How do I remove Unicode characters from a bunch of text files in the terminal?

I've tried this, but it didn't work:

sed 'g/\u'U+200E'//' -i *.txt

I need to remove these Unicode characters from the text files:

U+0091 - sort of weird "control" space
U+0092 - same sort of weird "control" space
A0 - non-space break
U+200E - left to right mark
  • 1
    What encoding is your text files in? – unwind Dec 19 '11 at 14:08

If you want to remove only particular characters and you have Python, you can:

CHARS=$(python -c 'print u"\u0091\u0092\u00a0\u200E".encode("utf8")')
sed 's/['"$CHARS"']//g' < /tmp/utf8_input.txt > /tmp/ascii_output.txt
  • Maybe not the prettiest. But it worked very well for me. By constructing the CHARS variable, it made the sed easier to read, and CHARS variable can be easily maintained. Choroba's answer also works, so I guess it's a matter of taste (and if you have Python handy). – Paulb Feb 17 '14 at 13:03
  • 2
    It is an alternative code of python part.python -c 'print "".join(map(unichr, range(0x80, 0xa0) + range(0x2000, 0x200f))).encode("utf-8")' – ENDOH takanao Mar 17 '15 at 4:15
  • 2
    in recent linux os'es you can write unicode characters by pressing Ctrl+Shift+u followed by the numeric code and <Enter>, e.g. Ctrl+Shift+u 0019 ⏎ – smoebody Apr 26 '16 at 11:01
  • Is it faster to do an in place edit if all the text is separted by new lines than using < path > newpath? Have a massive file, why I ask.. – Joshua Robinson Sep 20 '16 at 10:28
  • Comment by kev on Chobra's answer is what I found most useful. You can plug that with this answer to get CHARS=$(echo -ne '\u200c') followed by the same sed line. – Hrishikesh Feb 17 '18 at 14:21

Clear all non-ASCII characters of file.txt:

$ iconv -c -f utf-8 -t ascii file.txt
$ strings file.txt
  • 1
    i want to keep the unicode encoding. sorry, so iconv is not the solution. – alvas Dec 19 '11 at 14:40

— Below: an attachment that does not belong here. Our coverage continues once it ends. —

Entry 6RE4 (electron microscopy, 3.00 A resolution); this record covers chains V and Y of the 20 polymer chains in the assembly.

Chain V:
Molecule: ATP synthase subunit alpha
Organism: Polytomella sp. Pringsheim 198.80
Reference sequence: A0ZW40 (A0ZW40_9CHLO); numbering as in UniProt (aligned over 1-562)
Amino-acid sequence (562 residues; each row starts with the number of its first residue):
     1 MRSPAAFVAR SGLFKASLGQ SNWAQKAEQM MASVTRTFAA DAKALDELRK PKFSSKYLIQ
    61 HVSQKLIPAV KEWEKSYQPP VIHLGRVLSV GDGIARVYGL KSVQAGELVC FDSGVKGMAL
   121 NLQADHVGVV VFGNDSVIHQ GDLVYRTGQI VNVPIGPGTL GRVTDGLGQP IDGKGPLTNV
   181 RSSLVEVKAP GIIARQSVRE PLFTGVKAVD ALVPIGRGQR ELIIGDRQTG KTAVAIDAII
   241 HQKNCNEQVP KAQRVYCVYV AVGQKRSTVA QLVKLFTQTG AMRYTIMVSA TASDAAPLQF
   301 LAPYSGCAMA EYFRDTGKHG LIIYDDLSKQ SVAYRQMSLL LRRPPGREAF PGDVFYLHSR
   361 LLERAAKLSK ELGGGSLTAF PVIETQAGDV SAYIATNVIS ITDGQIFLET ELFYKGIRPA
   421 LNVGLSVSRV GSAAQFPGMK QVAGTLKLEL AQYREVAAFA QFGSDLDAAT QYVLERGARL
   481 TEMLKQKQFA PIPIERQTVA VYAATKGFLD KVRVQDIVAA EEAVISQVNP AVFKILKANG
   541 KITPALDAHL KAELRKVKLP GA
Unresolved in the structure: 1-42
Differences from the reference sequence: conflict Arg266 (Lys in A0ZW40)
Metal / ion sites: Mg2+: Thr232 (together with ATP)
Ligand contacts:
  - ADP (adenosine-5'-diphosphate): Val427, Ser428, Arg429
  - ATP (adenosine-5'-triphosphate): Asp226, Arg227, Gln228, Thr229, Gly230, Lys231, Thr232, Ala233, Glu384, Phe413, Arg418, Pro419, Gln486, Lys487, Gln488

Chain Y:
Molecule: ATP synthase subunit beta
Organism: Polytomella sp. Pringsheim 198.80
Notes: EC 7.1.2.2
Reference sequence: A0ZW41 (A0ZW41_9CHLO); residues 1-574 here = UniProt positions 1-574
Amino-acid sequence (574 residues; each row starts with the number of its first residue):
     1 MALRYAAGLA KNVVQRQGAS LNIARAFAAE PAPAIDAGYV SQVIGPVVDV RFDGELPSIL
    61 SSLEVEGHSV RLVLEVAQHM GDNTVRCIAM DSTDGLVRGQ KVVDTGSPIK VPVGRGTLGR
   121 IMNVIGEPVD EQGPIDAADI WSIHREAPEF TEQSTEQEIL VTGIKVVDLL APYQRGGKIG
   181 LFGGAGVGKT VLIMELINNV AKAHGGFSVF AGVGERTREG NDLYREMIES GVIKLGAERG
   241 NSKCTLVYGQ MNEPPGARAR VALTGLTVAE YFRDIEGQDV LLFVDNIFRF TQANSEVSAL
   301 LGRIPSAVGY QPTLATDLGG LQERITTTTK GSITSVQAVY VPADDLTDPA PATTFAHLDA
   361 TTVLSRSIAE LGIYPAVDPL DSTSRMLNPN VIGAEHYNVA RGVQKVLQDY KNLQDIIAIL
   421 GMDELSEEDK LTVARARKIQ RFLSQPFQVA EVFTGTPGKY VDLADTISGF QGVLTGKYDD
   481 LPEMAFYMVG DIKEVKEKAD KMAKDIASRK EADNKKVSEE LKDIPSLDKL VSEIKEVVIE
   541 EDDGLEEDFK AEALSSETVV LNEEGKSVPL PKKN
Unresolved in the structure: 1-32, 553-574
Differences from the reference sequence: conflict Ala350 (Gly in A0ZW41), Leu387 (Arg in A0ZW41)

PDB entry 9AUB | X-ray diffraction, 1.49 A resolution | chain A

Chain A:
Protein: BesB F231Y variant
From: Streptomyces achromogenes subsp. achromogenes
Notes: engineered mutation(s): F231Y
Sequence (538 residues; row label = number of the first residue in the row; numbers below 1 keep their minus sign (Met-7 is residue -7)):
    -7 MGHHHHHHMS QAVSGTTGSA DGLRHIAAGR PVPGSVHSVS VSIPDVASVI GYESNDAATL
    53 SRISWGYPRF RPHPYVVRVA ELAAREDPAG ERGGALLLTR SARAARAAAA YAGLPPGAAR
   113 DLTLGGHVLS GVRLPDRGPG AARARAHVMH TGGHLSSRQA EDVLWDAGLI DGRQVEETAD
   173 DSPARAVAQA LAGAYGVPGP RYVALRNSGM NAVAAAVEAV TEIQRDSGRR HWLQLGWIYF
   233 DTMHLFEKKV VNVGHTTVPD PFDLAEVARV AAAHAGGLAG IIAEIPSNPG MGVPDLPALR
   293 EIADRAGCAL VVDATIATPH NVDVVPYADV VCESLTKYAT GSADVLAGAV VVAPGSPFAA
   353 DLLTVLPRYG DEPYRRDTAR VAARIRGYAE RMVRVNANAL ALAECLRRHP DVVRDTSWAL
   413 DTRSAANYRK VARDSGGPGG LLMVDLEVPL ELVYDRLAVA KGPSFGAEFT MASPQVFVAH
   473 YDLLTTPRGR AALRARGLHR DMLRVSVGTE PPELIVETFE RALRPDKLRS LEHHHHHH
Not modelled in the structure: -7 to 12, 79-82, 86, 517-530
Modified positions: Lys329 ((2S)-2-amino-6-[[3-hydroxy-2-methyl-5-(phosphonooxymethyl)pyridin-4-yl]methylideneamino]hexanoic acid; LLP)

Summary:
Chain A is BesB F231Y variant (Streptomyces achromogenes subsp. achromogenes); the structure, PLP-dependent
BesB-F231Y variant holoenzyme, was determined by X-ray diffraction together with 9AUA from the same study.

• 2
    Why can't you just run it in reverse? tempf=$(mktemp) iconv -c -f utf-8 -t ascii file.txt > $tempf iconv -f ascii -t utf-8 $tempf > file.txt – David Gladfelter Feb 21 '14 at 16:32
  • 1
    UTF-8 is a valid subset of ASCII. The reverse transformation keeps the file unchanged. – Eric Bréchemier Sep 8 '14 at 9:13
  • You have just changed my life, kev! You're The Man. Thanks! – Krzysztof Jabłoński Oct 3 '14 at 15:17
  • This was it for me. Was breaking my automation with this nonsense. Now it works again! – rylectro Jul 2 '20 at 4:00

For UTF-8 encoding of Unicode, you can use this regular expression for sed:

sed 's/\xc2\x91\|\xc2\x92\|\xc2\xa0\|\xe2\x80\x8e//g'
  • 4
    how do i find the mapping from U+... to \xc2\... ? – alvas Dec 19 '11 at 14:37
  • The | doesn't work for me this way in sed, so I had to string a series of sed commands with single replaces together. – Jonathan W. Oct 27 '19 at 1:41
  • @JonathanW. Wasn't it rather the missing /g? – choroba Oct 27 '19 at 8:47
  • 1
    There are quite a few differences between systems here. MacOS doesn't support the \xNN codes and RHEL requires the use of the -r option for sed to be able to use them. Just something to keep in mind in case you're developing a script on one system and deploying to another (generally not the best idea, but that's never prevented people from doing so) :) – Joe Dyndale Sep 15 '20 at 10:33

Use iconv:

iconv -f utf8 -t ascii//TRANSLIT < /tmp/utf8_input.txt > /tmp/ascii_output.txt

This will translate characters like "Š" into "S" (most similar looking ones).

  • 1
    they are not ascii, i want to keep them in utf8 but i want to replace these weird spaces into normal null string "" – alvas Dec 19 '11 at 14:09
  • Not what the OP wanted, but I had a need to convert a unicode line-seperator (u2028) into a newline. I would have preferred to use iconv, but I couldn't figure out how to do it. Is there a way? – Chris Quenelle Oct 1 '13 at 18:05
  • the -c flag is useful to discard characters that cannot be transliterated, avoiding a fatal error. – Eric Bréchemier Sep 8 '14 at 9:10
  • 1
    As an alternative to -c, --unicode-subst allows to specify a pattern for the substitution of the character, instead of removing it completely. For example, --unicode-subst='?' allows to replace non-identifiable characters with a question mark. – Eric Bréchemier Sep 8 '14 at 10:31
  • @ChrisQuenelle - its years later but did you ever solve your problem? I have the same issue. – JBCP Mar 12 '15 at 19:40

Convert Swift files from UTF-8 to ASCII:

for file in *.swift; do
    iconv -f utf-8 -t ascii "$file" > "$file".tmp
    mv -f "$file".tmp "$file"

Swift auto completion not working in Xcode 6 Beta

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